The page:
International Justice

CJ354 Endicott College

Justice for ISIS Atrocities

yazidi-womenA recent New York Times / Associated Press article explains that war crimes investigators have collected enough evidence for a viable prosecution of ISIS atrocities–specifically ISIS’ kidnapping of women to sell as sex slaves. This is one among many crimes in the region, including potential genocide against Yazidis, torture, indiscriminate killings, etc. And, groups like the Commission for International Justice and Accountability, have spent years, at great risk, collecting evidence of war crimes and crimes against humanity perpetrated by the Assad regime, rebels, and ISIS.

There’s just one problem…who has the political will to create a tribunal?

What do you make of the arguments for and against a tribunal for ISIS crimes? What aspects of this story do you find most compelling?

 

 

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2 responses to “Justice for ISIS Atrocities

  1. addisonc42 September 28, 2016 at 9:45 pm

    One of the main points I saw in this article and I think is crucial in bringing these criminals to trail is what country will do so. The point was made that the U.S. is looked to by the west to make decisions in the Middle East due to our countries involvement in the region. However the U.S. has done so mostly in a unilateral way and this for the most part has received backlash. I believe that if the U.S. takes the initiative and moves to start prosecutions it would receive backlash as it might be seen as a move to eventually prosecute Assad and therefore regime change. This could further increase tensions with Russia and altogether hurt the U.S. I believe therefore that it would make the most sense for the U.S. to make a multilateral movement by involving other countries in the process and making it as transparent as possible to make it so the U.S. takes a position against these horrific crimes while not hurting its image. I also believe that the arguments for holding a tribunal for ISIS crimes is a good idea and could help in slowing recruitment for ISIS as it shows how what ISIS is doing is not just a bad thing but a punishable offence.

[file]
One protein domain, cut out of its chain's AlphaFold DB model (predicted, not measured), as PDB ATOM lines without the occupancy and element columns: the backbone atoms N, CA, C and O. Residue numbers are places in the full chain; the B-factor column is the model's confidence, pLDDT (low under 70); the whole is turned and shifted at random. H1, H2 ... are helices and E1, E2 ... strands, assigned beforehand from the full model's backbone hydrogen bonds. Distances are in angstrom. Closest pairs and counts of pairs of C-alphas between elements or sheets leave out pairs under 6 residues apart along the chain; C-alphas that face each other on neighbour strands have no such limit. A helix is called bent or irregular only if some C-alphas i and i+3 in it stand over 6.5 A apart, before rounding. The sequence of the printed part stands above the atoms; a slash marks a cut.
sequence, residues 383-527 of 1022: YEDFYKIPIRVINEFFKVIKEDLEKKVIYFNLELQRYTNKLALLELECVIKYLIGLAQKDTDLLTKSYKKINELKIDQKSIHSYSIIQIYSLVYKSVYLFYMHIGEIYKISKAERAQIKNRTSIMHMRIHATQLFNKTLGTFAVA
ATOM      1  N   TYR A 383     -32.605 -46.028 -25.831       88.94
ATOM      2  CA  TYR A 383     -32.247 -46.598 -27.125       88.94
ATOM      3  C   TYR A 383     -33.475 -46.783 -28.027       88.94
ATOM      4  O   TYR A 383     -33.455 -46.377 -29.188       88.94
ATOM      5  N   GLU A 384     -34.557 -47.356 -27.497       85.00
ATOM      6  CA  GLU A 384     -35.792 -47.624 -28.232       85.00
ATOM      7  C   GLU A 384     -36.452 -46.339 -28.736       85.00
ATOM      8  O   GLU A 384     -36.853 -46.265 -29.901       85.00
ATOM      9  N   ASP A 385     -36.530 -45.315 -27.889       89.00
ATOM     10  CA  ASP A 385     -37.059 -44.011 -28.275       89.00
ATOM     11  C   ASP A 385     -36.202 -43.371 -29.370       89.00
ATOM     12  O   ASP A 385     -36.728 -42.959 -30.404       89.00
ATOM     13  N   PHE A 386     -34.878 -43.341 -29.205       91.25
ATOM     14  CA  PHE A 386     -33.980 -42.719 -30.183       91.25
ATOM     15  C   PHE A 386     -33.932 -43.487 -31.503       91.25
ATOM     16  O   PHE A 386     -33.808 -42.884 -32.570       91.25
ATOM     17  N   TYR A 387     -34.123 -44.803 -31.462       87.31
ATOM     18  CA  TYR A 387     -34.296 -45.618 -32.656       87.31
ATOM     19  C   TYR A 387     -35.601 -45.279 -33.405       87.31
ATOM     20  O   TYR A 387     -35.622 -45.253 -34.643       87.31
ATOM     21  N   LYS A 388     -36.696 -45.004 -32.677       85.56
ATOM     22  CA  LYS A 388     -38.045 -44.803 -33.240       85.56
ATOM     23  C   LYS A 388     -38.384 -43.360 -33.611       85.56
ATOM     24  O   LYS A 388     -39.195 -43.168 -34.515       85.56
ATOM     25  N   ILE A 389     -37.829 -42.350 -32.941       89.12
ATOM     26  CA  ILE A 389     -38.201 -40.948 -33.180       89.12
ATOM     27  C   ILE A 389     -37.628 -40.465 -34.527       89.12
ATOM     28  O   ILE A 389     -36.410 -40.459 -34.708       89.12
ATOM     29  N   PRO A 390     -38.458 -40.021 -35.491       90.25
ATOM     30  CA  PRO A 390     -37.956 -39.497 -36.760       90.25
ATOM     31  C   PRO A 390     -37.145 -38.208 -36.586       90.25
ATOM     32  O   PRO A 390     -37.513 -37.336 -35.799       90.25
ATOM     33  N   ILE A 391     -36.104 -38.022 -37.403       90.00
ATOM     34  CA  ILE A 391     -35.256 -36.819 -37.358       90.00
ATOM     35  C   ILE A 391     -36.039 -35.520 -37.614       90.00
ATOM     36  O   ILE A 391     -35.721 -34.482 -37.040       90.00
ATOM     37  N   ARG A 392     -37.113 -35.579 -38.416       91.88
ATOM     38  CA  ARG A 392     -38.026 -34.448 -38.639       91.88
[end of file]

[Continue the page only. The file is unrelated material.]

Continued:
2. laurherv October 4, 2016 at 1:21 am

    I see numerous issues presented in this article relating to both offenders and potential prosecutors. First, it is imperative that IS officials are prosecuted for the crimes they committed and continue to commit, in order to spread the worldwide message that their criminal acts will not be accepted any longer. Further, it is crucial for a state or group of states to work together to create a tribunal as quickly as possible. The faster trials start, the higher the potential of slowing down atrocity crimes completed by the Islamic State. I find it disappointing that the United States talks such a big game about prosecuting and fighting IS, yet our administration refuses to take action now that evidence is available to charge IS leaders. While I don’t believe that getting involved in the Middle East with IS prosecutions due to the damage it could cause to our relationships with other countries, I think it is important to stick to our word. Being such a big world power, other nations look to us to make decisions and take action, so if we say we are going to take action, we should follow through. It is time for someone to step forward and finally take a stand against IS and its leaders. The question remains who will it be? At this point, if no nation is willing to prosecute IS on its own, nations must begin collaborating in an effort to fulfill the best interests of the world against more terror attacks.

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